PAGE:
Once the engine turned over, the Arctic Monkeys propelled us onward. From the first pounding drumroll of “The View from the Afternoon” to the last saccharine chord of “A Certain Romance,” we became muddled-up North England clubbers, staggering after taxis, pissing off bouncers, prowling pubs and dancefloors with the dull sheen of indiscriminate hormones in our eyes—just another face in the “queue” the Monkeys might say. True, we weren’t North England clubbers; we were West Kentucky stoners. And while we didn’t know the places and people in the songs, we knew what they were about: the push and pull of personality and circumstance, the tumult of chance and fate, the wide range of selves that appear within that haphazard liminal space between Saturday night hedonism and Sunday morning redemption.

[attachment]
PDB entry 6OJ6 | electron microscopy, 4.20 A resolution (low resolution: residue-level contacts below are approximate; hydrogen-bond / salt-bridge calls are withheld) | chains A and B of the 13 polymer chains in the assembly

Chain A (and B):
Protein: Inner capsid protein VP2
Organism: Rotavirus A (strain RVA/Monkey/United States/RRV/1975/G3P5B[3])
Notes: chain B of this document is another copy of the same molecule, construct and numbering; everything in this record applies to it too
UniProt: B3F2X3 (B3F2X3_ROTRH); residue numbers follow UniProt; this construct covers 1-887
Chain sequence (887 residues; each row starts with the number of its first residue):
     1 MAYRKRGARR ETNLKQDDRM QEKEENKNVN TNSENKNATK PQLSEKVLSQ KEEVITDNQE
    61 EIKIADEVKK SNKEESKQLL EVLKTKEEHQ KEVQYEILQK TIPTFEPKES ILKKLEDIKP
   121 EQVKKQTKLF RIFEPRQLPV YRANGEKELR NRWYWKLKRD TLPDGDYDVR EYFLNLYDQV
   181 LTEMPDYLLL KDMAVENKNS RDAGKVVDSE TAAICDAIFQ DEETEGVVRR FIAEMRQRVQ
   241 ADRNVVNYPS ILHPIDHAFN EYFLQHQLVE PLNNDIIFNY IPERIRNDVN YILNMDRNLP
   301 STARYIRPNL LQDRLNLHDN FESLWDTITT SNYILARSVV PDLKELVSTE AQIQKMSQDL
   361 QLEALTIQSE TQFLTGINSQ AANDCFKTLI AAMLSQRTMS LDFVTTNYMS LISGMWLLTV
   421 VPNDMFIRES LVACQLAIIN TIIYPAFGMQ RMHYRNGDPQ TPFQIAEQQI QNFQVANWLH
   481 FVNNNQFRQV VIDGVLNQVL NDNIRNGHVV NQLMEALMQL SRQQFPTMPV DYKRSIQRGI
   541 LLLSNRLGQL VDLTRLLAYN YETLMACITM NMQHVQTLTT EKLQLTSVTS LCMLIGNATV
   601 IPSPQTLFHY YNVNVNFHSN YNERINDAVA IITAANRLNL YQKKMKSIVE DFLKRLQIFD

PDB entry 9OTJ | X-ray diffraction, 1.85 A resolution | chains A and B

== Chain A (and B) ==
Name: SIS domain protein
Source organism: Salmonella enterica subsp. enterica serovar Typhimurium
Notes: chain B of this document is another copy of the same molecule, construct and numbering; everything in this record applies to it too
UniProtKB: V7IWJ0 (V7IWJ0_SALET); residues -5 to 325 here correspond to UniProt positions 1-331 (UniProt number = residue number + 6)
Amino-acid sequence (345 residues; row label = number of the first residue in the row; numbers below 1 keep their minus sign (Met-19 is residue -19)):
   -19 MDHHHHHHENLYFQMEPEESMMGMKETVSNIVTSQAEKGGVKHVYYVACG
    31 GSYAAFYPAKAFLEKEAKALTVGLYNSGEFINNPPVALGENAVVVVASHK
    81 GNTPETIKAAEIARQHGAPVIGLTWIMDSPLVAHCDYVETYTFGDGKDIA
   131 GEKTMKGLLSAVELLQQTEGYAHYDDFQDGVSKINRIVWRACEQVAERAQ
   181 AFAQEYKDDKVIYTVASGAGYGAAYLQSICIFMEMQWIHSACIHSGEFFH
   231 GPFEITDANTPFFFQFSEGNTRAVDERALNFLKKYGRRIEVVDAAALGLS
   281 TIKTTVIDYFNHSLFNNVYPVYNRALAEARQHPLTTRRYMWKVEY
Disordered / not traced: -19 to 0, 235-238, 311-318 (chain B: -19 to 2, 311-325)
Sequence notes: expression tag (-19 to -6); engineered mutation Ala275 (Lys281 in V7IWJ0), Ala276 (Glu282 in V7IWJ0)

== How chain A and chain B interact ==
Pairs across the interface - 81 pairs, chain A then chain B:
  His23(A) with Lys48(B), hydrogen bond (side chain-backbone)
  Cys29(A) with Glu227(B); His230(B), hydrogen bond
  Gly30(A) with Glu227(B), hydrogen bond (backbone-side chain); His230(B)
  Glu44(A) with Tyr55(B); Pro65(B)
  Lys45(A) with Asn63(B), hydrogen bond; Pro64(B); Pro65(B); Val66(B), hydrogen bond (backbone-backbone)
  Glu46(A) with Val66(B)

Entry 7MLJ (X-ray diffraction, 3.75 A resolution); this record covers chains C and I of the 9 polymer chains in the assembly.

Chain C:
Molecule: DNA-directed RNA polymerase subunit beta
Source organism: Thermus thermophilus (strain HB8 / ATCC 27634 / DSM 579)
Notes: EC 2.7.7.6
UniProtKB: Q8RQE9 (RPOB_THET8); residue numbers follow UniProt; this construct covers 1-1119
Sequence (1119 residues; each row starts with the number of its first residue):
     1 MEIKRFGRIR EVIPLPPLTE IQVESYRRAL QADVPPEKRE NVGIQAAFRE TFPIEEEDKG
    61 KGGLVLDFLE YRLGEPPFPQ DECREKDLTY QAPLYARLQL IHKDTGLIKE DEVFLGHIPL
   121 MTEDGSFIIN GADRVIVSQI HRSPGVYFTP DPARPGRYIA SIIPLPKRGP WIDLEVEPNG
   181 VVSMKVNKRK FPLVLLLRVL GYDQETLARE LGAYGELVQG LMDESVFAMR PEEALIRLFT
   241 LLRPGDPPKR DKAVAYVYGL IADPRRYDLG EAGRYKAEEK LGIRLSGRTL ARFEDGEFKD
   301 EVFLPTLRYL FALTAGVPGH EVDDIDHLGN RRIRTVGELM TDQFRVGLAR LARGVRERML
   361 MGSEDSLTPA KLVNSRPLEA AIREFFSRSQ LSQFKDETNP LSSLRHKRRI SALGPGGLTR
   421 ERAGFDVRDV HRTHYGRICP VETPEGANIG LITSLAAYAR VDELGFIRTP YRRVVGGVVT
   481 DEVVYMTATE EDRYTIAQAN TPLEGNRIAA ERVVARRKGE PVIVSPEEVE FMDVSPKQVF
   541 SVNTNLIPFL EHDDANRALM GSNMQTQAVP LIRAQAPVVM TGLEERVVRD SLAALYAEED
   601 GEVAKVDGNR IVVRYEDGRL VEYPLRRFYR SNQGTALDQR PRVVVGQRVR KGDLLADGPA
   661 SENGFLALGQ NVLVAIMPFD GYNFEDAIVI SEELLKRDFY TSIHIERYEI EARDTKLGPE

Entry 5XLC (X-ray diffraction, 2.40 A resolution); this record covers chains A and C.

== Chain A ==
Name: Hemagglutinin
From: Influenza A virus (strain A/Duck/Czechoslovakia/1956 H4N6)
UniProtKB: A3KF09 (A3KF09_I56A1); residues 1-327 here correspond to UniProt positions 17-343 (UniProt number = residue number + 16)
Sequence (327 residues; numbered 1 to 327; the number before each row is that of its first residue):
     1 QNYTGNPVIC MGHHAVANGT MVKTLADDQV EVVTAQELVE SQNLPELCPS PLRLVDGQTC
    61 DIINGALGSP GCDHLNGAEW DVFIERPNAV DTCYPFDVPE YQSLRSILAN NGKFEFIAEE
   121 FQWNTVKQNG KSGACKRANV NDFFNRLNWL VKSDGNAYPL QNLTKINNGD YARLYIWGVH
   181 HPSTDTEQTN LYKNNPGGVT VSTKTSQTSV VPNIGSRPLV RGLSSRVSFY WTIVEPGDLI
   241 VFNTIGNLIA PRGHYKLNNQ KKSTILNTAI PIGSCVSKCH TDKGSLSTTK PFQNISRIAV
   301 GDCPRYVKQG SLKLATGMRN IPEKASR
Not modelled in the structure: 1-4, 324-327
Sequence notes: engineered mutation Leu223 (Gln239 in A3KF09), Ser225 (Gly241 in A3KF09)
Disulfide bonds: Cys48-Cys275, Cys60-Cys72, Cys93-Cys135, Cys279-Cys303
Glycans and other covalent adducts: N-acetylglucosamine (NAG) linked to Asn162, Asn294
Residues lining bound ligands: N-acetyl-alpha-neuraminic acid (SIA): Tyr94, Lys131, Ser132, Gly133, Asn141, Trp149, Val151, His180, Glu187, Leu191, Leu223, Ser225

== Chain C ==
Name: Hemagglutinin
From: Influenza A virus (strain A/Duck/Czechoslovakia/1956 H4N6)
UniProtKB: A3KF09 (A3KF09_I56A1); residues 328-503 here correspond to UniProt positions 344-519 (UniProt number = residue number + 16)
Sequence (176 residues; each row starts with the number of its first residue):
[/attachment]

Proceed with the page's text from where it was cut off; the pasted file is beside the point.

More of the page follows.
Not to mention, it’s pretty decent rock ‘n’ roll—at turns distorted crunch, house beat thump, or melodic reminiscence, with lyrics offering the even-handed critique of a keen and, for the most part, kind observer. Nothing revolutionary nor particularly transcendent, but an apt representation of the surrounding world and the speaker’s place within it. At worst, an unintentional testament to the torturous luxury of the existential malaise reserved for aimless, extended adolescents. At best, a streamlined frenzy cranked up to eleven, pulled tight between a rhythm section dialed-in to ass-kick, a torrent of lyrics bounding between unreasonable self-assuredness and crippling self-loathing, and a sonorous guitar plucking along at cut-time as if having stumbled into the wrong session—the whole damn thing seeming to fray at the edges, practically bursting at the seams with all the discordant energies inside.